Multiple Choice Questions (MCQs) can empower students as self-regulated learners, as long as time is taken into planning, writing and managing the MCQs. They are not only a tool for assessment, but also for learning, revision and feedback.

Where time is spent creating effective questions and distractors, time is saved through automated marking and easy-to-access test analytics. However, MCQs are not always suitable and each situation needs to be assessed to work out if an MCQ would help students reach the intended learning outcomes.

Reducing searchability

A range of cognitive levels can be tested (recall, apply and evaluate), but is always important to link the questions to the desired learning outcomes. However, fact recall questions can be easily searchable.

Some ways to reduce searchability can include:

  • Use a novel context (hypothetical scenarios can work well)
  • Use common mistakes & misconceptions as distractors
  • Multiple select (1 or 2 correct)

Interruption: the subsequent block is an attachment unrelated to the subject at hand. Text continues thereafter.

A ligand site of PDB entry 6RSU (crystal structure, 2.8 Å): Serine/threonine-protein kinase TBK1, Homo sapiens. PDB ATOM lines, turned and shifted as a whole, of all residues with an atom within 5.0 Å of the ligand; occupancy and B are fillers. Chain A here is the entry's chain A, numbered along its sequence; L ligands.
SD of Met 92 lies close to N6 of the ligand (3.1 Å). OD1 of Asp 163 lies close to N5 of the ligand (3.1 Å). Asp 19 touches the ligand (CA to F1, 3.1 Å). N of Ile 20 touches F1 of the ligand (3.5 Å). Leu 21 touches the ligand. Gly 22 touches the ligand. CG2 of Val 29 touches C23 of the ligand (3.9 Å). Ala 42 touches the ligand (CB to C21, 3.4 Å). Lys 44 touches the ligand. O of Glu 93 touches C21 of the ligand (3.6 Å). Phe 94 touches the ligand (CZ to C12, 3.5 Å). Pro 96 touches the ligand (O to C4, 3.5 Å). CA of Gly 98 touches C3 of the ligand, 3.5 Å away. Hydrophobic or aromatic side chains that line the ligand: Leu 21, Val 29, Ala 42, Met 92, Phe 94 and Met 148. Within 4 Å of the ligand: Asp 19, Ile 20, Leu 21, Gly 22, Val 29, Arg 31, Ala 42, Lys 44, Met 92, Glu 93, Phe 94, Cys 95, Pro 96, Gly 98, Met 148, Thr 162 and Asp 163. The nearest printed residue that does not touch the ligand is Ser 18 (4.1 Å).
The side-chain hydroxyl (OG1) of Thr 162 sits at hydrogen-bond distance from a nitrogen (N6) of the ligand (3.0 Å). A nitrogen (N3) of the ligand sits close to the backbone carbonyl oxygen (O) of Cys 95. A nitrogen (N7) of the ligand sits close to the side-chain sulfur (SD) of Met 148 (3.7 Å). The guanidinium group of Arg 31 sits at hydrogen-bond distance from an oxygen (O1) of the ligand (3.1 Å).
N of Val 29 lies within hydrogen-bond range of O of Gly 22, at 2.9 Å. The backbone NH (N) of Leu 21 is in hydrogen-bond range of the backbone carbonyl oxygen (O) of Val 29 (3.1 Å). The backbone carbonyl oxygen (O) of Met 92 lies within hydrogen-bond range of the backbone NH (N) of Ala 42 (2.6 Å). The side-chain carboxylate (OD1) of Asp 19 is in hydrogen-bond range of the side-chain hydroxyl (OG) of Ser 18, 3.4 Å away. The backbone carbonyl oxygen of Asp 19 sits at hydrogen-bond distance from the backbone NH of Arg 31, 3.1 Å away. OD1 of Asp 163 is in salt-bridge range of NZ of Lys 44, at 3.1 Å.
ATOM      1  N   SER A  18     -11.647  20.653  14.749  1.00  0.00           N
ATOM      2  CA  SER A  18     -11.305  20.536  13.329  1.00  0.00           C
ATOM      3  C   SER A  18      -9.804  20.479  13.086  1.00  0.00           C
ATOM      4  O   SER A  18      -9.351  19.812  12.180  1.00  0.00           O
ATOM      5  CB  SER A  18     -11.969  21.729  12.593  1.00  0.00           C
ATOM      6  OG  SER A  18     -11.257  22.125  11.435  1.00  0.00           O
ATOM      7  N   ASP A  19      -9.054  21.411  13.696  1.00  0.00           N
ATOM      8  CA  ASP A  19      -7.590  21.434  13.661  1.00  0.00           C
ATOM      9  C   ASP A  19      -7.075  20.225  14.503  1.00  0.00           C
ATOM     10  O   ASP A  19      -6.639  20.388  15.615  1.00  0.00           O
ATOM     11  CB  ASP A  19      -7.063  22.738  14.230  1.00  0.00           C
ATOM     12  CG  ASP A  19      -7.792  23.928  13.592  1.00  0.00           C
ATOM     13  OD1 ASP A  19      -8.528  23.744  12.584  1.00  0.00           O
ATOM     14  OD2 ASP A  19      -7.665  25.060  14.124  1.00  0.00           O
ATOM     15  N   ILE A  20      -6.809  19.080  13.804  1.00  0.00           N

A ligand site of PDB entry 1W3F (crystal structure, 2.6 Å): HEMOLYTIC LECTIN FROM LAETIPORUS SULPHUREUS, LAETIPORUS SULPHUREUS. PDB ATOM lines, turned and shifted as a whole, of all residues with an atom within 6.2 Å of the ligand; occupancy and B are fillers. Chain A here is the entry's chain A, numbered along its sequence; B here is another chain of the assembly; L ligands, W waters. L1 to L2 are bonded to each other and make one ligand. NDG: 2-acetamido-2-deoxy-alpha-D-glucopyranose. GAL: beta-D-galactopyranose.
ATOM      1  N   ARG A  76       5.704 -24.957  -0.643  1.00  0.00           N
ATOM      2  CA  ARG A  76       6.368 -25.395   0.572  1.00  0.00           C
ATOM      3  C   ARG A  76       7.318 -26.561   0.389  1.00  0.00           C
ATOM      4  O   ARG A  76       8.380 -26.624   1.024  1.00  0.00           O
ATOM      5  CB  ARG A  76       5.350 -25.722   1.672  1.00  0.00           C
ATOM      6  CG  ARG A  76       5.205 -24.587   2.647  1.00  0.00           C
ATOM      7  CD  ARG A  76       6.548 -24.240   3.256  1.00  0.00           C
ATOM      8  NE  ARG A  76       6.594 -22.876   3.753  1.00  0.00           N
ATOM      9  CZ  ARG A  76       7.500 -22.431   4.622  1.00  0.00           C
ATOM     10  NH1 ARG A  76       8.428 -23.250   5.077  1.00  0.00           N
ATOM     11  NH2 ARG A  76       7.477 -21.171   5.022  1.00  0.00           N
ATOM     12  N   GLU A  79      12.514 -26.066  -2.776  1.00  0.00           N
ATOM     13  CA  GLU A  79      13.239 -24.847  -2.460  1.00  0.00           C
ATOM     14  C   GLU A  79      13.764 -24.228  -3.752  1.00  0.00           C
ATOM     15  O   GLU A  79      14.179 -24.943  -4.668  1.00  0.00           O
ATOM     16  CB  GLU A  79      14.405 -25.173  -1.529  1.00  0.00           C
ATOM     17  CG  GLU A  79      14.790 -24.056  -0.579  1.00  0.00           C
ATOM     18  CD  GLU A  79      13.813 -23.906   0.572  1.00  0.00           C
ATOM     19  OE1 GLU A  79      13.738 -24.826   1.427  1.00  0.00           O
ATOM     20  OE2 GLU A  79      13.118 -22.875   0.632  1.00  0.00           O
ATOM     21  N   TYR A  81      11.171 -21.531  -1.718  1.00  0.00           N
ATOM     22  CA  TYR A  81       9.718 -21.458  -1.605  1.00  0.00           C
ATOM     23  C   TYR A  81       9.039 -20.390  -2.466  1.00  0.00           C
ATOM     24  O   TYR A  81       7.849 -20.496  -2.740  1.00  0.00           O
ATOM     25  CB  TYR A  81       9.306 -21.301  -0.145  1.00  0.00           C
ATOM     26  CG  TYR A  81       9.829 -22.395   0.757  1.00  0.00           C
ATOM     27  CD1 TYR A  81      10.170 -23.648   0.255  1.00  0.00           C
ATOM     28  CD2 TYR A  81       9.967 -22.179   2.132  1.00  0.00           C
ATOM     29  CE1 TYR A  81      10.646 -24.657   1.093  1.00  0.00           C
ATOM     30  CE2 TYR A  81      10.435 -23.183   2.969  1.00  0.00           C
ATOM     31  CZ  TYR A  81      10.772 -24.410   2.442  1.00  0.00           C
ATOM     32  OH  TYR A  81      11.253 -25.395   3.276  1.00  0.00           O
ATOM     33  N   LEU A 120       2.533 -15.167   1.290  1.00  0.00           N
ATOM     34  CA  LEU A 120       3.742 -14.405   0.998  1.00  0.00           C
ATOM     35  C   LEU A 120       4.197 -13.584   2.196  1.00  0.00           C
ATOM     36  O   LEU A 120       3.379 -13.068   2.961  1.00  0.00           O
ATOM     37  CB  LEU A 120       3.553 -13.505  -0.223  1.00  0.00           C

• Shift the focus from recall questions to application-style questions

On the other hand embracing open book exams for what they are and having searchable questions can test a variety other skills of students. Searching can also act as a hindrance and distraction.

Constructing questions and distractors

Planning and designing the questions is one of the most important part of using MCQs. Both the questions and distractors should be constructed effectively.

Pitfalls to avoid

If you have a question bank which you often refer back to, try to manage this effectively. Use this checklist of pitfalls to avoid to identify any points of improvement:

Updated on: 01 October 2022